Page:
The above case follows in the same direction of travel as a decision last year, in which the First-tier Tribunal ruled that Thomas Cook had not obtained valid consent to pass on its marketing recipients’ data to Optical Express. This meant that when Optical Express sent those recipients its own marketing texts, it breached the Privacy and Electronic Communications Regulations (PCRs). In order for consent to be valid, the Tribunal ruled, the recipient must freely give a specific and informed indication of their wishes. They must be made aware of who is going to process their data, what it will be processed for and anything else necessary to ensure it is processed fairly. Because Thomas Cook did not tell its recipients that their data would be processed by Optical Express or specify what products would be marketed to them, they did not obtain sufficient consent and breached Regulation 22(2) of the PCRs.


The Optical Express ruling followed the ICO’s new guidance for direct marketing, published in 2016, which strongly advises against the use of general opt-in consents to third party marketing communications. Under this guidance, a consumer ticking a box stating, for example, “Tick here to confirm that you are happy to receive marketing emails or texts from selected third parties” is unlikely to be considered valid consent. Further, even where consent is freely and properly given, it is likely to remain valid for only six months.


The ICO’s guidance makes it clear that where organisations receive an individual’s contact details from a third party (as Optical Express did from Thomas Cook and as the RSPCA and BHF did from the other organisations in the Reciprocate scheme), those recipient organisations must carry out rigorous checks before relying on the indirect consent (i.e. consent originally given to a third party).


The guidance goes on to state that indirect consent is highly unlikely to be valid for calls, texts or emails and that whilst the use of bought-in marketing lists is not banned, organisations must take steps to ensure the list was compiled fairly and accurately reflects peoples’ wishes. In most cases this will require each recipient organisation to be individually named as a recipient of the data or to fall within a precisely defined category of organisation with whom the data will be shared, for example by using the following wording “Tick here to confirm that you are happy for us to share your information with [name of charity] / [other animal welfare charities operating in the UK] and to receive marketing emails or texts from such charities”.


Tougher laws to come


The direction of the law, moving towards tougher rules for companies who process personal data and higher fines for those that fail to comply, is set to continue over the next few years. In particular, a new EU data protection framework has now been agreed and adopted in the form of the General Data Protection Regulation (GDPR), which will come into force on 25 May 2018. This law unifies European data protection regulations, creating a tougher regime overall and one that applies to all companies targeting consumers in the EU, including those based outside the EU.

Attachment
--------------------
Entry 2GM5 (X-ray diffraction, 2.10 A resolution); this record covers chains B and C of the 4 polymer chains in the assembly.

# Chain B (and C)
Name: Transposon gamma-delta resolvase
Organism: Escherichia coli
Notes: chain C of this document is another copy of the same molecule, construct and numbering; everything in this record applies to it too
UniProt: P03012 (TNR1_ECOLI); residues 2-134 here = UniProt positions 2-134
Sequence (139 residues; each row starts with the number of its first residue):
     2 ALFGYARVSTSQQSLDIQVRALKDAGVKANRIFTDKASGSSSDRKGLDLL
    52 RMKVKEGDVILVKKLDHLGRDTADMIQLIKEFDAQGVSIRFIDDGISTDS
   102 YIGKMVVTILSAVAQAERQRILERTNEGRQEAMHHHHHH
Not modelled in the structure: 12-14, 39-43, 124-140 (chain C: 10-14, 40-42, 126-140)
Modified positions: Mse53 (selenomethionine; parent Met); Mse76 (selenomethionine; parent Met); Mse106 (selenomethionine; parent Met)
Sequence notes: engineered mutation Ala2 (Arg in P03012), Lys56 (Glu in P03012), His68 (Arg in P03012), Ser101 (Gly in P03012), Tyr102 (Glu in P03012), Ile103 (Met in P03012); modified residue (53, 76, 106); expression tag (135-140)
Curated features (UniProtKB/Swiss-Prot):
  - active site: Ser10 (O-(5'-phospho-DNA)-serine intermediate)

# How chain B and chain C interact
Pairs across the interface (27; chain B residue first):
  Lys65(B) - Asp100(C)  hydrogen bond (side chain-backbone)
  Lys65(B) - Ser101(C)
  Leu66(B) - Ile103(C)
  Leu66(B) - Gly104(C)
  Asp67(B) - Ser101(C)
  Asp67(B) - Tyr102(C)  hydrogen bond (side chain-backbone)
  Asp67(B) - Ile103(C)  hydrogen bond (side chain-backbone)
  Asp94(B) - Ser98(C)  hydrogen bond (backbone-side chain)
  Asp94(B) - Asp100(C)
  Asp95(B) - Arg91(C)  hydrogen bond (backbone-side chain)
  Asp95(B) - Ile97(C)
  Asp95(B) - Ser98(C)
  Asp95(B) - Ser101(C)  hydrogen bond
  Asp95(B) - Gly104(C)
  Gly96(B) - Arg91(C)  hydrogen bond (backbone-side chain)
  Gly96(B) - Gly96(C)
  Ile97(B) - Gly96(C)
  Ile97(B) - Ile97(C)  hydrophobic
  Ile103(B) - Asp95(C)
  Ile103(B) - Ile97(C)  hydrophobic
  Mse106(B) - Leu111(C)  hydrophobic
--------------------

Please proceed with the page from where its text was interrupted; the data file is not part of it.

Going forward, all companies which control or process personal data in relation to offering goods or services in the EU will be subject to the GDPR, and may need to appoint a representative in the EU. The GDPR requires such companies to demonstrate their compliance through maintaining records, conducting impact assessments on their processing and actively integrating data protection measures with their business processes. Importantly, their obligations to provide information to data subjects will become more onerous; in particular, companies will be required to inform individuals of their ability to withdraw their consent and for how long they will store their data.


In view of the recent cases above and the tighter regulations to come, companies should review their current data protection policies and marketing practices as a matter of priority to ensure they are prepared for the coming changes, and in particular ensure they have individuals’ fully informed and freely given consent before they use personal data for marketing.


For further information about marketing or any issue relating to data protection, please contact Kathryn Rogers on or +44 (0)1892 506 147  or Elliot Fry on or +44 (0)1732 224 034.



Prices – new guidance on sales, promotions and price comparisons
12 January, 2017

On-line and bricks and mortar retailers need to ensure they comply with laws regulating how you can display your prices.  The Trading Standards Institute has released some new guidance for traders on pricing practices, giving some good examples of what retailers need to consider in relation to pricing.  The law on this hasn’t changed, but the guidance is useful for businesses who supply to consumers, and includes advice on using reference pricing, time limited offers, additional charges, RRP comparisons and “up to” and “from” offers amongst others, as well as some useful checklists and tips.  As Trading Standards enforces the relevant regulations within the UK, understanding their view on how the rules should be interpreted is helpful.


The guidance (available here) also emphasizes the importance of keeping evidence to justify your pricing practices – including text messages to show how prices are communicated, records of stock levels during price promotion periods, and details of your competitor’s prices if you are comparing these to your own.


For more information on pricing or any other aspect of consumer law, please contact  Kathryn Rogers on +44 (0)1892 506 147 or